Ella picks the tempo up, twice, in You’re Driving Me Crazy, medium-up at the beginning and very up for the second half, where she spurs Herb Ellis into some almost R&B-type licks. Then she drops the tempo into a nice bluesy groove for some off-the-cuff improv at the end. What a great performance! That Old Black Magic, which debuted on discs as a ballad (sung by Skip Nelson with the Glenn Miller band) but then became a hot tune for most jazz musicians, is also taken at a medium-uptempo, and the slight relaxation this creates is exploited by Fitzgerald’s right-on-the-money swinging groove. But there’s no holding back at all in her blazing version of Lover, Come Back to Me, which takes off like a rocket and never lets up. At the beginning of My Funny Valentine she promises the crowd, “it won’t be like the record. OK?” But it’s beautifully sung, her voice full and rich as it frequently was. I’ve Got a Crush on You continues her streak of ballads, but although Lorelei starts as an out-of-tempo ballad it moves into a bit harder pace with a nice kick from drummer Gus Johnson. Oddly enough for someone who sang the song 1,000 times since 1939, Ella forgot the opening lyrics of Mr. Paganini, singing “The concert was over in…concert hall,” but then corrects herself. It’s still a silly song, but no one could sing it as well she did.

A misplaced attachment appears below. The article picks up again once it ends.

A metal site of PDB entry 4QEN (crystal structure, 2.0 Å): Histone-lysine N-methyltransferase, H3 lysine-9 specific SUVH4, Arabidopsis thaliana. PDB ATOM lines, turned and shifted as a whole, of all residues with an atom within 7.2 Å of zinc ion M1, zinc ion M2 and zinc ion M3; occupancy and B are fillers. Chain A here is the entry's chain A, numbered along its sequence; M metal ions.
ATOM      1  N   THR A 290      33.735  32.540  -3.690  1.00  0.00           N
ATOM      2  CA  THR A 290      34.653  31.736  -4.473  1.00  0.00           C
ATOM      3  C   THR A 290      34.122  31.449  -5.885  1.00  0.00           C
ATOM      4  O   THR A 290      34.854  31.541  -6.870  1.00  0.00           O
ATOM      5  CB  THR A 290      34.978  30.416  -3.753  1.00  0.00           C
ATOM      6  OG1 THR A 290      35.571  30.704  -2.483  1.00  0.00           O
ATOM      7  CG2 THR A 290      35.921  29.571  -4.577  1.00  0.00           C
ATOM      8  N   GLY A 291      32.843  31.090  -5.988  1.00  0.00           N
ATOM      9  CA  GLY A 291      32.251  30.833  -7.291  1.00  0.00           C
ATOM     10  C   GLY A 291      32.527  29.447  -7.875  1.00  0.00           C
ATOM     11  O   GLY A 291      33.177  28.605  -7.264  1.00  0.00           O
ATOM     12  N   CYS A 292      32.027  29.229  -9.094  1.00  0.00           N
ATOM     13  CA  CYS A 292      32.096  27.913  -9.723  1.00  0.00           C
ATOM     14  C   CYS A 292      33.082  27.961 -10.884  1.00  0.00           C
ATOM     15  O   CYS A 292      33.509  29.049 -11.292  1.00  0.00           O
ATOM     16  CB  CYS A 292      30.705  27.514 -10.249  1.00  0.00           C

In Mack the Knife Ella does her own thing while channeling Louis Armstrong. It swings but big deal. Happily, we still have the St. Louis Blues, and after a zillion versions of it (trivia question: who made the first vocal recording of it? No fair Googling it! It was white singer Marion Harris, for Columbia in 1918. She had to leave Victor for Columbia because Victor wouldn’t let her record it) she manages to find something fresh in it, singing the first half in a nice medium groove before doubling the tempo and driving it home on made-up lyrics (and scat, of course).

And so ends this wonderful, relaxed live date by one of America’s finest jazz singers.

—© 2017 Lynn René Bayley

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Kay Johannsen’s Quirky But Fabulous Music

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SUNRISE / JOHANNSEN: Fiery Dance. Encore I. Encore II. Encore III. The Great Wall. Vorspiel aus der Orgeloper, “Nachtbus.” Song of Hope. Sunrise. Pièce pour flûte et orgue.* Improvisation über B-A-C-H. Concerto for Organ, Strings & Percussion+ / Kay Johannson, org; *Julie Stewart, fl; +Stiftsphilharmonie Stuttgart; +Mikhail Gerts, cond. / Carus 83.485